Aytu BioPharma, Inc. (NASDAQ:AYTU) Q1 2024 Earnings Conference Call November 14, 2023 4:30 PM ET
Robert Blum – IR
Josh Disbrow – CEO
Mark Oki – CFO
Conference Call Participants
Naz Rahman – Maxim Group
Good afternoon, everyone, and thank you for joining us for Aytu BioPharma’s Fiscal 2024 First Quarter Financial Results Conference Call for the period ended September 30, 2023. Joining us on today’s call is Aytu’s CEO, Josh Disbrow, and the company’s Chief Financial Officer, Mark Oki. At the conclusion of today’s prepared remarks, we’ll open the call for question-and-answer session.
I’d like to remind everyone that today’s call is being recorded. A replay of today’s call will be available by using the telephone numbers and conference ID provided in the earnings press release issued earlier today.
Finally, I’d also like to call your attention to the customary safe Harvard disclosure regarding forward-looking information. The conference call today will contain certain forward-looking statements, including statements regarding the goals, strategies, beliefs, expectations, and future potential operating results of Aytu BioPharma.
Although management believes these statements are reasonable based on estimates, assumptions, and projections as of today, these statements are not guarantees of future performance. Time sensitive information may no longer be accurate at the time of any telephonic or webcast replay.
Actual results may differ materially as a result of risks, uncertainties, and other factors including but not limited to, the factors set forth in the company’s filings with the SEC. Aytu undertakes no obligation to update or revise any of these forward-looking statements.
With that said, I’d like to turn the event over to Josh Disbrow, Chief Executive Officer of Aytu BioPharma. Josh, please proceed.
Thank you, Roger, and thanks, everyone for joining us. I’m once again excited to be speaking with you today following yet another quarter that showed positive results from the initiatives we’ve undertaken in position Aytu. It’s a specialty pharmaceutical company focused on commercializing novel therapeutics, and it’s continuing proof that we’re clearly executing on our plan.
I’m thrilled with the team’s progress across the board, and I believe we’ve put ourselves in the best position we’ve ever been in as a company. I’m happy to share that this was our second consecutive quarter of company-wide positive adjusted EBITDA, and the fifth out of the last six quarters of positive adjusted EBITDA for our Rx segment, which is where our focus is now and going forward.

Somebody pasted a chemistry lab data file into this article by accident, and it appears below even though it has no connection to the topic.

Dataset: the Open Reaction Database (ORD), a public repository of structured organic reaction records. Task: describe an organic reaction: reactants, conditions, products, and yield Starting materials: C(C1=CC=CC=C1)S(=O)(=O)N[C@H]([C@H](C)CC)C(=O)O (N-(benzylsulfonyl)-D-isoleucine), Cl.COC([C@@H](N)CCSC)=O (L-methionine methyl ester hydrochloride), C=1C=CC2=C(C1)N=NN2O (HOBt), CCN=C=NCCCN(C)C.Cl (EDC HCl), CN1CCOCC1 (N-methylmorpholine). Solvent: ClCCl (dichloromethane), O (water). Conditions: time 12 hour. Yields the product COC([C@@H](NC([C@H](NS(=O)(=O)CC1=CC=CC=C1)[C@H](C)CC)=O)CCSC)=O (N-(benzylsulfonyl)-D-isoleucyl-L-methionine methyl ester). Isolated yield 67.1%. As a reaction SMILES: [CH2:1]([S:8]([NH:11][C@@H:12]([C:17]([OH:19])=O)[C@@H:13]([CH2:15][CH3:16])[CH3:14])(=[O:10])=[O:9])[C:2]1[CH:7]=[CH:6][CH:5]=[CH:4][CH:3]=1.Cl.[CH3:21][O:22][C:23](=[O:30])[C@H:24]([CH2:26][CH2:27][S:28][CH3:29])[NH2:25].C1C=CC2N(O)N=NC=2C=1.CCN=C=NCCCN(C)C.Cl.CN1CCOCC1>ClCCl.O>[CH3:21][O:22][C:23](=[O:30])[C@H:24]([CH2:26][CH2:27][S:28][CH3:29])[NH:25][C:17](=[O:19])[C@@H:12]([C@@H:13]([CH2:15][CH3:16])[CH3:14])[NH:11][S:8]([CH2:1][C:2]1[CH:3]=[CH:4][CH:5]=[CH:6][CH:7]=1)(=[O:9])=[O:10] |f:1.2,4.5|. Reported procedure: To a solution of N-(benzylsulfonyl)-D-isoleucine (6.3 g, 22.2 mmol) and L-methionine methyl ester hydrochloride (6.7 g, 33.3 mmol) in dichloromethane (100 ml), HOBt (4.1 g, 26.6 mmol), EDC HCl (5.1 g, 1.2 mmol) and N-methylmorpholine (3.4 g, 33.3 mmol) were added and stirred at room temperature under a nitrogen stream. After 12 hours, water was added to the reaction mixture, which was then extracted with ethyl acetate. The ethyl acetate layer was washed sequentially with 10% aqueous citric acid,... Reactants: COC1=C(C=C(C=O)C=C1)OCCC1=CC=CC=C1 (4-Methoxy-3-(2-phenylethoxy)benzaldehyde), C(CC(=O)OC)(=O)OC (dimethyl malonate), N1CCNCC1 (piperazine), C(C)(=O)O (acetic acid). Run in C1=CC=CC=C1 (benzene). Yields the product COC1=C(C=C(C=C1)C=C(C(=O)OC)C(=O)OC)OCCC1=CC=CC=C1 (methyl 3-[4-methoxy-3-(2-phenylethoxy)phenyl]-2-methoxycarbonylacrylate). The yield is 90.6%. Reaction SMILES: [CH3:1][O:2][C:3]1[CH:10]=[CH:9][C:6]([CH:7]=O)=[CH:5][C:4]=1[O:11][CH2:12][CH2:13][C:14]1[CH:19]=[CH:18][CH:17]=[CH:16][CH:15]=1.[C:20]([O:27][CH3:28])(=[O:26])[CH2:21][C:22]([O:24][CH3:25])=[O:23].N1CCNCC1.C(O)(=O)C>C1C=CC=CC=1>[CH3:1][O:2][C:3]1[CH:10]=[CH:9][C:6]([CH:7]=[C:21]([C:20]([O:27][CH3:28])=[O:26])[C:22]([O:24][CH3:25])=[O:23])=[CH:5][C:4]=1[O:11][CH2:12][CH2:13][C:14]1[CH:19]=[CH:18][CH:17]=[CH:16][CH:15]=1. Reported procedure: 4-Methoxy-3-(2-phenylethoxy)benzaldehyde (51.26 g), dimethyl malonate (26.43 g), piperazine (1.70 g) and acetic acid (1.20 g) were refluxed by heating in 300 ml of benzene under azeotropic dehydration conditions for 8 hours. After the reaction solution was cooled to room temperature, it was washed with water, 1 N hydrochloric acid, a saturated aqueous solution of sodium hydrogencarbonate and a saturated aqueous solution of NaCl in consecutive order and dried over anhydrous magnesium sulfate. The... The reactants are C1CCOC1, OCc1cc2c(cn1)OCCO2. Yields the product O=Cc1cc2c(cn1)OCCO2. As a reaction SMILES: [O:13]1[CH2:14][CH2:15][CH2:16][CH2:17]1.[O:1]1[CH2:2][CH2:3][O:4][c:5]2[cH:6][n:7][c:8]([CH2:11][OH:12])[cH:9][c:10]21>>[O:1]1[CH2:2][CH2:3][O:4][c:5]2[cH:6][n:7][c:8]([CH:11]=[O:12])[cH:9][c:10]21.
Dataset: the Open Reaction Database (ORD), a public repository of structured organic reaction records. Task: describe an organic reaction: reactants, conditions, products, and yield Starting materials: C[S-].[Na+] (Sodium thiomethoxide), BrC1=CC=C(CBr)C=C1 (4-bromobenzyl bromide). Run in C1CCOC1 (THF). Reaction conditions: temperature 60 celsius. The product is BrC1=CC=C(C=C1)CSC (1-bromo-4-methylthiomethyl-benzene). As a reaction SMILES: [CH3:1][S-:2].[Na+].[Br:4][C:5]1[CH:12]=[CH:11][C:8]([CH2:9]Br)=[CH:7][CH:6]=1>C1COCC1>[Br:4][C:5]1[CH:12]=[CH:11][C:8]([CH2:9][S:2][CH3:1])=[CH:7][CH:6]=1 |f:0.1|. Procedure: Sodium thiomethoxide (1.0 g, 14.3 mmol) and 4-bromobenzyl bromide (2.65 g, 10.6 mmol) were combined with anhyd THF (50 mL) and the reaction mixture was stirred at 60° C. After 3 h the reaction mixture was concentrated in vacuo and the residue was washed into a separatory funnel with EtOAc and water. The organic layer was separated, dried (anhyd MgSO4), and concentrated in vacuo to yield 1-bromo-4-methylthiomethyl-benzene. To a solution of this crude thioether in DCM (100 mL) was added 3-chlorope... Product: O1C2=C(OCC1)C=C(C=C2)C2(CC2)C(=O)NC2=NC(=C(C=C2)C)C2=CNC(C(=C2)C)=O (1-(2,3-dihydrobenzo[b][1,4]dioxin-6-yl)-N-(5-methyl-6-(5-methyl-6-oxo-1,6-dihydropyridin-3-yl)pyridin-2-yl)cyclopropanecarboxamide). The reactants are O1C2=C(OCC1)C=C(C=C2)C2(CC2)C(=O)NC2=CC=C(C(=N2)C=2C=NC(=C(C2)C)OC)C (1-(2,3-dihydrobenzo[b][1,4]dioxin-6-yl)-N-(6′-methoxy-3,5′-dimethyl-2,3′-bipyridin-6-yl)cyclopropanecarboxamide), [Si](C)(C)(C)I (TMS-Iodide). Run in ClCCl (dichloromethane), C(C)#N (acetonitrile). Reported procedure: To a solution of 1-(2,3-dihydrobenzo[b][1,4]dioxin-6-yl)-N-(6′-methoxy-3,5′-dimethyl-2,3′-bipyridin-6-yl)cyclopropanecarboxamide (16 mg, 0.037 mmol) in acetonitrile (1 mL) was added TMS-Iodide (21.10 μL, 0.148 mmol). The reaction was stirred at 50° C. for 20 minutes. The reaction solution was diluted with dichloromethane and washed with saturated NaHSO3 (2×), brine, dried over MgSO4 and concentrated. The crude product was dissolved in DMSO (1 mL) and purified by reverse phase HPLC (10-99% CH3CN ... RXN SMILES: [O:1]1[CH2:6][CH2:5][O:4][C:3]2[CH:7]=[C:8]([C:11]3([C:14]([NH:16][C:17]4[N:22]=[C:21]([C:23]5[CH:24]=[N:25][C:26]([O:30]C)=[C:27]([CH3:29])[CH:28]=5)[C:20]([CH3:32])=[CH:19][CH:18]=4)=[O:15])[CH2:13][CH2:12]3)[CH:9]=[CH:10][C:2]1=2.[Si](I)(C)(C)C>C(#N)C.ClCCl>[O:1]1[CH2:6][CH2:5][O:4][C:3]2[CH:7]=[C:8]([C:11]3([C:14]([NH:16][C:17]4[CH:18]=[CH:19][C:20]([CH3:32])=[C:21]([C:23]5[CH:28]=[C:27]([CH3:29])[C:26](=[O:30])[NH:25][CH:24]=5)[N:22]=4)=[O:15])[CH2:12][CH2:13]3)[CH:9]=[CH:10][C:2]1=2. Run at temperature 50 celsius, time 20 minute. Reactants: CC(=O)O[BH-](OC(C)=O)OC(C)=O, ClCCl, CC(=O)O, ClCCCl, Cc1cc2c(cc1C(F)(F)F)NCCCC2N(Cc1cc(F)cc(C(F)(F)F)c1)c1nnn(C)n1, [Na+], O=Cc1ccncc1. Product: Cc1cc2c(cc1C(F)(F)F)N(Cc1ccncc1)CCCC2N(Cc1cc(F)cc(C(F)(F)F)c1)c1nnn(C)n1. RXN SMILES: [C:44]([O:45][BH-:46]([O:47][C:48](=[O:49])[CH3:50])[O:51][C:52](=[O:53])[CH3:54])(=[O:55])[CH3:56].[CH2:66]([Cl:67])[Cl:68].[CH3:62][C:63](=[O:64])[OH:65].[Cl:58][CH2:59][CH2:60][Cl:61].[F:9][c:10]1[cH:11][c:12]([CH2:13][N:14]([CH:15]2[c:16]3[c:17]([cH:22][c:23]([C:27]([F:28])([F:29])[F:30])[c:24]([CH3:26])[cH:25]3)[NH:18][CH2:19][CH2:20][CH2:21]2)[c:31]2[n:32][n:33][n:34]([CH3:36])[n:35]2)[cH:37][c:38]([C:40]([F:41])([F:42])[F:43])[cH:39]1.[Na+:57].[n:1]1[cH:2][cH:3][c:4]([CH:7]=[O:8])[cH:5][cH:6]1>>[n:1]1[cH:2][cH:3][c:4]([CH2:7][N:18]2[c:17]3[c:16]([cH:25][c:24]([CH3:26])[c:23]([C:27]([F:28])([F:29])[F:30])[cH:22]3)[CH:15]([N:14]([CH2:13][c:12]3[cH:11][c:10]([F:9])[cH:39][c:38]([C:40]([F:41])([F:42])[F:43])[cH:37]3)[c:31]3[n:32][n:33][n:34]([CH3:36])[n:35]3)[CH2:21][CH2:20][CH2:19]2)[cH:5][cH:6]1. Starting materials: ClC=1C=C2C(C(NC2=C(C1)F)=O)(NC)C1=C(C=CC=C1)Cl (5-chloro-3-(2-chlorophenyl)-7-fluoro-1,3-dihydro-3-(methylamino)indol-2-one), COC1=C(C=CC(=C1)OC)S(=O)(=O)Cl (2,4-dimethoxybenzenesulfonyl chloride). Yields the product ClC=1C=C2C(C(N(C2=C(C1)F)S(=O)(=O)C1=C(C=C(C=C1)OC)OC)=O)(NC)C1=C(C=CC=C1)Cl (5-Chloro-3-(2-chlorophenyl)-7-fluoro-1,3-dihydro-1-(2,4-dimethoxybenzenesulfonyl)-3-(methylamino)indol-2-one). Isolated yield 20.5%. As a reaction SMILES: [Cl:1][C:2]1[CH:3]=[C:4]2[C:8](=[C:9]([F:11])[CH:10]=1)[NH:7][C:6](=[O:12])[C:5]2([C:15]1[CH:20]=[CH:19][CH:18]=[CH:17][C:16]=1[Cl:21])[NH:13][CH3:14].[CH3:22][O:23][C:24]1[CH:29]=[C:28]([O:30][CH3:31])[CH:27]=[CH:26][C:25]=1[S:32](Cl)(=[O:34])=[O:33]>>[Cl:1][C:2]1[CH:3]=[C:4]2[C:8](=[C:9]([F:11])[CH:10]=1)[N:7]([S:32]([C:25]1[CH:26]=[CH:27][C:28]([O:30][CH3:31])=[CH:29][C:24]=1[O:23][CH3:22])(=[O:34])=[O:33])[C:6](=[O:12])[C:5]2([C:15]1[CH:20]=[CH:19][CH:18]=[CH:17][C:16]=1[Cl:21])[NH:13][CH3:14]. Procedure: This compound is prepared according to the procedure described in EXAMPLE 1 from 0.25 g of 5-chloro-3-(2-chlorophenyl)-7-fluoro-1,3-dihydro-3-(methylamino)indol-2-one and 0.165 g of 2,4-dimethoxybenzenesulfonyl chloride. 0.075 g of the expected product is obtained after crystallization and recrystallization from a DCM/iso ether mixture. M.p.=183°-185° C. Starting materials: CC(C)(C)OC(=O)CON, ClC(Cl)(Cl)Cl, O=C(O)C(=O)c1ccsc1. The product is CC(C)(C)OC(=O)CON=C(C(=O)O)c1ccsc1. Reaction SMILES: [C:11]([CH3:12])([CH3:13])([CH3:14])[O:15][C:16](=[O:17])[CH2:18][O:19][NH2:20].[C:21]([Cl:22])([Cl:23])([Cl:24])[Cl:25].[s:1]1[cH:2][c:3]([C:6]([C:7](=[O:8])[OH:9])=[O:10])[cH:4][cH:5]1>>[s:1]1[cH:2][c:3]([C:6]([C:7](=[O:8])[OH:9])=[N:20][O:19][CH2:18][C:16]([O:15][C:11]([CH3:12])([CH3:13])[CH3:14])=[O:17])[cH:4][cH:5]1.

The deliberate strategic plan we undertook to place the company on a financial pathway to sustainability started initially about a year ago when we indefinitely suspended our clinical programs to minimize R&D expenses until such time that we can fund those efforts either with internally generated cash flow or through a strategic partnership. It then continued in June of this year when we announced that we would focus our commercial efforts exclusively on our growing and positive adjusted EBITDA Rx segment. We did this while de-emphasizing our consumer health segment and winding down those unprofitable operations and potentially monetizing it.
As we progress along this path, our Rx segment composed of our ADHD and pediatric products becomes the go-forward business. We are laser-focused on growing prescriptions, increasing Rx revenue and driving EBITDA and cashflow. Positive EBITDA is our calling card, and we’re executing on that front. Further, we’re growing prescriptions while also reducing OpEx, which we’ve done. This is all part of our measured plan, and I’m proud of our results.
During the first quarter, our ADHD brands’ prescriptions grew an impressive 28% over the first quarter of last year, which is a testament to the commercial team’s strong execution and our ability to effectively leverage our innovative Aytu RxConnect patient access platform. From a revenue standpoint, ADHD net revenue aligned closely with script growth, increasing 31% to $15.1 million compared to $11.6 million in the year ago quarter. We’re also focusing on driving manufacturing efficiencies and improving OpEx and margin improvement. Overall, margins during the first quarter improved to 67% compared to 65% in the year ago first quarter. And as Mark will share shortly, our operating expenses are down materially.
In the coming quarters, our ADHD products will benefit from the recent FDA approvals of the Cotempla XR-ODT and Adzenys XR-ODT manufacturing site transfer prior approval supplements or PAS. These two PAS approvals allow us now to ramp up manufacturing and our contract manufacturer for ADHD brands and will be a key driver of further gross margin improvement as we get at Adzenys and Cotempla fully transitioned.
As I touched on the past few quarters, the trends we talked about within the ADHD category continue to persist, including the supply disruptions for generic Adderall XR and various methylphenidate products and several stimulant products have been discontinued altogether as of late. At least three generic manufacturers have discontinued their Adderall XR generics in the past few months and another large generic manufacturer is no longer marketing its extended release methylphenidate, so the problem continues.
Just last month, I read a TIME Magazine article titled, One year later, where’s all the Adderall? In the article, it highlights that October 12 marked one year since the FDA’s formal announcement that pharmaceutical manufacturers weren’t able to produce enough Adderall and other stimulants. This continuing dislocation has forced many of the 40-plus million ADHD patients nationwide to encounter refilled delays or depleted pharmacy inventories and importantly, we continue to hear of these issues daily still.